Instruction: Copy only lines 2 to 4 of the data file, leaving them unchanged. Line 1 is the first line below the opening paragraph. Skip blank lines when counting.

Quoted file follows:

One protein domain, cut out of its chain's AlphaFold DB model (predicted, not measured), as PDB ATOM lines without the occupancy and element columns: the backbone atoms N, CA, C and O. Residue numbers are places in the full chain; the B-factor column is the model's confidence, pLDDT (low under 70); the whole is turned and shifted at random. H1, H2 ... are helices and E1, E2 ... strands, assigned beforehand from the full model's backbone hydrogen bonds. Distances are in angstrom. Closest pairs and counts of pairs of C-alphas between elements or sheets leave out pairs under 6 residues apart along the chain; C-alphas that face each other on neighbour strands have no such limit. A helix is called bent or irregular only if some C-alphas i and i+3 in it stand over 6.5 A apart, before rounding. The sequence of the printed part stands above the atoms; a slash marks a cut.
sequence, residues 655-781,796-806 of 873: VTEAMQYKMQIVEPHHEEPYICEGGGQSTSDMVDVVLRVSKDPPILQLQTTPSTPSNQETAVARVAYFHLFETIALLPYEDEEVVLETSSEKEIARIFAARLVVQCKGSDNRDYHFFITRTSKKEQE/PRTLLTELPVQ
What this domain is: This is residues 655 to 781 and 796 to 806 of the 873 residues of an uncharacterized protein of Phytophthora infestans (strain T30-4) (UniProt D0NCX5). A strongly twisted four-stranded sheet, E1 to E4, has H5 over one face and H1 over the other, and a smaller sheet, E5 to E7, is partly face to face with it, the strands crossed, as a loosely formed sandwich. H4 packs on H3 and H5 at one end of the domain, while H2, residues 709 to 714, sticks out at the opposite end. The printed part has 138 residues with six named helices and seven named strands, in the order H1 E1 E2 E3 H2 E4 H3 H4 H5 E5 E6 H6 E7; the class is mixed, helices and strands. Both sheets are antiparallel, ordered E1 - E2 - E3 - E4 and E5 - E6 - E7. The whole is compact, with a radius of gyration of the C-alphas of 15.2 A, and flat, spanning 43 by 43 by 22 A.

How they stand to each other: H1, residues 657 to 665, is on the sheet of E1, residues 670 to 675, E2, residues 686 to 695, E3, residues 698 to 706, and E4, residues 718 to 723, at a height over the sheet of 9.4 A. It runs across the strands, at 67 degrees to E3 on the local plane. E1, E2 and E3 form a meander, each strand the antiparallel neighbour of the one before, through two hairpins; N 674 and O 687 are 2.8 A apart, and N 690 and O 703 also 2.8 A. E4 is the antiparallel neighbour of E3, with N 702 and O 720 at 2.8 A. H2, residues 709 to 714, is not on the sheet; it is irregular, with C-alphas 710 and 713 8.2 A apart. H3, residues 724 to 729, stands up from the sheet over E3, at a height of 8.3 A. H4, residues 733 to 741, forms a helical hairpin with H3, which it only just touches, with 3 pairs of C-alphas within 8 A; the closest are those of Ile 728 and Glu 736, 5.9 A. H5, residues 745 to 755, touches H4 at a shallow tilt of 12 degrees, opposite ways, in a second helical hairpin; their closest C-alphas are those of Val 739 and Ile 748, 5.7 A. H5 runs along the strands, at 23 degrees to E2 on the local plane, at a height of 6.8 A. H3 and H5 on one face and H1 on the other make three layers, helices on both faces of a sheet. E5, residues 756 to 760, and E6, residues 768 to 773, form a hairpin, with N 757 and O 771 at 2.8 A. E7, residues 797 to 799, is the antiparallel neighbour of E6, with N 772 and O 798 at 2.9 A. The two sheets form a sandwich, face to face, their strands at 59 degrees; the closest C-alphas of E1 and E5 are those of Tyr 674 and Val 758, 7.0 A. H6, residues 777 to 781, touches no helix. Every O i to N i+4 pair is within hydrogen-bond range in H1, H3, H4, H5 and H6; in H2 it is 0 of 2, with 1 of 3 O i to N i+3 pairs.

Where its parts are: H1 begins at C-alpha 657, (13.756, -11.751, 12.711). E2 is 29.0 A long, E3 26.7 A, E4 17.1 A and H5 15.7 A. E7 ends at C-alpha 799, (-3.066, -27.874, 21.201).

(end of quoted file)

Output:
What this domain is: This is residues 655 to 781 and 796 to 806 of the 873 residues of an uncharacterized protein of Phytophthora infestans (strain T30-4) (UniProt D0NCX5). A strongly twisted four-stranded sheet, E1 to E4, has H5 over one face and H1 over the other, and a smaller sheet, E5 to E7, is partly face to face with it, the strands crossed, as a loosely formed sandwich. H4 packs on H3 and H5 at one end of the domain, while H2, residues 709 to 714, sticks out at the opposite end. The printed part has 138 residues with six named helices and seven named strands, in the order H1 E1 E2 E3 H2 E4 H3 H4 H5 E5 E6 H6 E7; the class is mixed, helices and strands. Both sheets are antiparallel, ordered E1 - E2 - E3 - E4 and E5 - E6 - E7. The whole is compact, with a radius of gyration of the C-alphas of 15.2 A, and flat, spanning 43 by 43 by 22 A.

How they stand to each other: H1, residues 657 to 665, is on the sheet of E1, residues 670 to 675, E2, residues 686 to 695, E3, residues 698 to 706, and E4, residues 718 to 723, at a height over the sheet of 9.4 A. It runs across the strands, at 67 degrees to E3 on the local plane. E1, E2 and E3 form a meander, each strand the antiparallel neighbour of the one before, through two hairpins; N 674 and O 687 are 2.8 A apart, and N 690 and O 703 also 2.8 A. E4 is the antiparallel neighbour of E3, with N 702 and O 720 at 2.8 A. H2, residues 709 to 714, is not on the sheet; it is irregular, with C-alphas 710 and 713 8.2 A apart. H3, residues 724 to 729, stands up from the sheet over E3, at a height of 8.3 A. H4, residues 733 to 741, forms a helical hairpin with H3, which it only just touches, with 3 pairs of C-alphas within 8 A; the closest are those of Ile 728 and Glu 736, 5.9 A. H5, residues 745 to 755, touches H4 at a shallow tilt of 12 degrees, opposite ways, in a second helical hairpin; their closest C-alphas are those of Val 739 and Ile 748, 5.7 A. H5 runs along the strands, at 23 degrees to E2 on the local plane, at a height of 6.8 A. H3 and H5 on one face and H1 on the other make three layers, helices on both faces of a sheet. E5, residues 756 to 760, and E6, residues 768 to 773, form a hairpin, with N 757 and O 771 at 2.8 A. E7, residues 797 to 799, is the antiparallel neighbour of E6, with N 772 and O 798 at 2.9 A. The two sheets form a sandwich, face to face, their strands at 59 degrees; the closest C-alphas of E1 and E5 are those of Tyr 674 and Val 758, 7.0 A. H6, residues 777 to 781, touches no helix. Every O i to N i+4 pair is within hydrogen-bond range in H1, H3, H4, H5 and H6; in H2 it is 0 of 2, with 1 of 3 O i to N i+3 pairs.

Where its parts are: H1 begins at C-alpha 657, (13.756, -11.751, 12.711). E2 is 29.0 A long, E3 26.7 A, E4 17.1 A and H5 15.7 A. E7 ends at C-alpha 799, (-3.066, -27.874, 21.201).